Go here now: Arctic Circle

Sweden’s Lapland province blends rugged adventures with modern amenities.

The Arctic Circle isn’t all snow and perpetual darkness. When you visit in the summer, you’ll be greeted by lush greenery and sunshine lasting almost 24 hours a day. Located in the very top of Sweden, the Lapland province is home to acres of untouched forest reserves, freshly foraged food, and unique wildlife. You can get there easily by plane, flying from Stockholm to Luleå Airport. Discover how you can plan the perfect active adventure in one of the northernmost regions of the world.

Where to Stay

Treehotel features seven treehouses suspended in the canopy of a pristine tall-pine forest. Each has its own sleek design and modern amenities. The are accessed by ladder or hanging walkway, and use hydroelectric power to minimize their environmental impact. To unwind from your flight, book a session at the resort’s tree sauna and hot tub.

What to Do

For the Hiker:

Tackle part of Kungsleden, or the “King’s Trail.” The most popular trail in Sweden, it winds 270 miles through alpine villages and birch forests surrounded by dramatic snow-capped peaks. For a more low-key hike that’s no less awe-inspiring, head to Storforsen, one of the highest and most powerful waterfalls in Europe. Ramps run alongside the rapids and footbridges allow access behind the falls, making for Instagram-worthy pictures and refreshing sprays of water.

For the Daredevil:

Arrange a whitewater-rafting tour through CreActive Adventures for a dose of adrenaline. You’ll spend the day floating through majestic forests, eating a campfire lunch, and navigating rollercoaster-like water. Depending on your skill level, your guides will take you down class two through six rapids on the Råne or Kalix river.

If you’re staying at Treehotel, get your blood pumping on the property’s 1,100-foot zipline. While flying high above ground, you can take in stunning views of the Lule River.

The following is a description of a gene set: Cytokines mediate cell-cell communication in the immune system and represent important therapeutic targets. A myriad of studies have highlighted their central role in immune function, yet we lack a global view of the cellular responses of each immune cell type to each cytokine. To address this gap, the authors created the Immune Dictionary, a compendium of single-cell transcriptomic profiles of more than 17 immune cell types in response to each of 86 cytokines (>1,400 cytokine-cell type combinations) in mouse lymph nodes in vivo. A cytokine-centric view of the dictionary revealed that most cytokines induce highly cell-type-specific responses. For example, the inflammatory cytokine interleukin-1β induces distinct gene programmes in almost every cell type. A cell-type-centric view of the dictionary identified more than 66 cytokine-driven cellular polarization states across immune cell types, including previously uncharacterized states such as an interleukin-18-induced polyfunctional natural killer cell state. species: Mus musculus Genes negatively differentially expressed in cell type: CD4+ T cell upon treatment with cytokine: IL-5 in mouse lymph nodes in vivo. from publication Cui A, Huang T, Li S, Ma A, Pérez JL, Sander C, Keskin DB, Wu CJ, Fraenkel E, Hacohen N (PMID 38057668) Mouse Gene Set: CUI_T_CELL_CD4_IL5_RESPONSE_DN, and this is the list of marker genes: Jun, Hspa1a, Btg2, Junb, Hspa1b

For the Animal Lover:

Via your hotel’s concierge, book a moose safari. A car takes you deep into the forest to find these striking animals, standing at almost six feet tall and clocking in at 1,200 pounds. Along the way, you’ll take in other wildlife of the Arctic Circle, such as reindeer, foxes, and forest birds.

Where to Eat

For breakfast:

On the way from the airport, head Unik Café for flaky croissants, smoothie bowls, and Greek yogurt with fruit. Wash it down with coffee and a fresh juice, such as their green apple, celery, romaine, parsley, and lemon blend.

For lunch:

Don’t miss Hemma Gastro Matbar, a deli, bakery, and restaurant. Start with the elk tartare, made with elk meat, tarragon mayonnaise, dried egg yolk, and carrot. Then have the black-bean falafel served with Swedish flatbread and lemon emulsion. Pair it with their cocktail of the day, such as a rum-and-blood orange concoction.

For dinner:

Sample hand-picked berries, wild game, and locally sourced vegetables at Britta’s Pensionat, the on-site restaurant at Treehotel. If you’re feeling adventurous, book a traditional Sami dinner, where indigenous locals come to serve their most-prized culinary possession, bear. Only around a dozen are hunted each year, and your hosts will walk you through the special way to eat this dish while sharing stories about their culture and traditions.

48 hours in Milan

There are over 100 miles of cycling paths inside the city.